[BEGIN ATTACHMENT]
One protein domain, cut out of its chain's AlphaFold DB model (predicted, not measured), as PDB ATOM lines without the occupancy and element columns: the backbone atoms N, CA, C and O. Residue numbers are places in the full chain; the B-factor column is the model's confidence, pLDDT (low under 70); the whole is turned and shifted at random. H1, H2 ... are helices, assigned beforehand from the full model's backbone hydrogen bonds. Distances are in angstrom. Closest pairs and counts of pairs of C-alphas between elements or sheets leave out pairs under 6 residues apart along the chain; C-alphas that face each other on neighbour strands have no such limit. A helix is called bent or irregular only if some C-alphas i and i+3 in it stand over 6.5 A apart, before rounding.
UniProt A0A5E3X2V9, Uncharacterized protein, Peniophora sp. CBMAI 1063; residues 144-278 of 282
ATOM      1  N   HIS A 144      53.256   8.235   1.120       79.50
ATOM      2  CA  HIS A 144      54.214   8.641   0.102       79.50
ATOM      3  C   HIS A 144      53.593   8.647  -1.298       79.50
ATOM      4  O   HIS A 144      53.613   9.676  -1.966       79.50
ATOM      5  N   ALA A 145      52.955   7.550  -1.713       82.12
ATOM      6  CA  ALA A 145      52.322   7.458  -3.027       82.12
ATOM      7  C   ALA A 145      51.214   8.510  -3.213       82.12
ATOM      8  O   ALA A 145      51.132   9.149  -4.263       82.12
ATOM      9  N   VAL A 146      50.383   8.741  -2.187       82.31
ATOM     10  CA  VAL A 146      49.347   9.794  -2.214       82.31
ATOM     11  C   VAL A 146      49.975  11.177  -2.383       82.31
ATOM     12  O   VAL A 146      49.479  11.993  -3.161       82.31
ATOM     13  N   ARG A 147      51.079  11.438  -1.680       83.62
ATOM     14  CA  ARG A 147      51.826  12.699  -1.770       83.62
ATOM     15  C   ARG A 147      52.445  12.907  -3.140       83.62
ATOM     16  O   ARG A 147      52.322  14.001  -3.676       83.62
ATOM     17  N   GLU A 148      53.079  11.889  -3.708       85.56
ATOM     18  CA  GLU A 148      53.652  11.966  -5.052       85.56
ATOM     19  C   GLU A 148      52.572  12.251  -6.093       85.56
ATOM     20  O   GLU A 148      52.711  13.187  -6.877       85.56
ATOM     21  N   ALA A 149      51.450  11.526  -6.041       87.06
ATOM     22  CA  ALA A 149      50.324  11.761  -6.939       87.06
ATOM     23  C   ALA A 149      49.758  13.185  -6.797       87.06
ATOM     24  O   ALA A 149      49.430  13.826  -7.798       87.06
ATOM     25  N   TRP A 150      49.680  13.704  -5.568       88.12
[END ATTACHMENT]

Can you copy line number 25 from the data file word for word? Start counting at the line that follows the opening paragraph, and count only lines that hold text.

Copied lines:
ATOM     24  O   ALA A 149      49.430  13.826  -7.798       87.06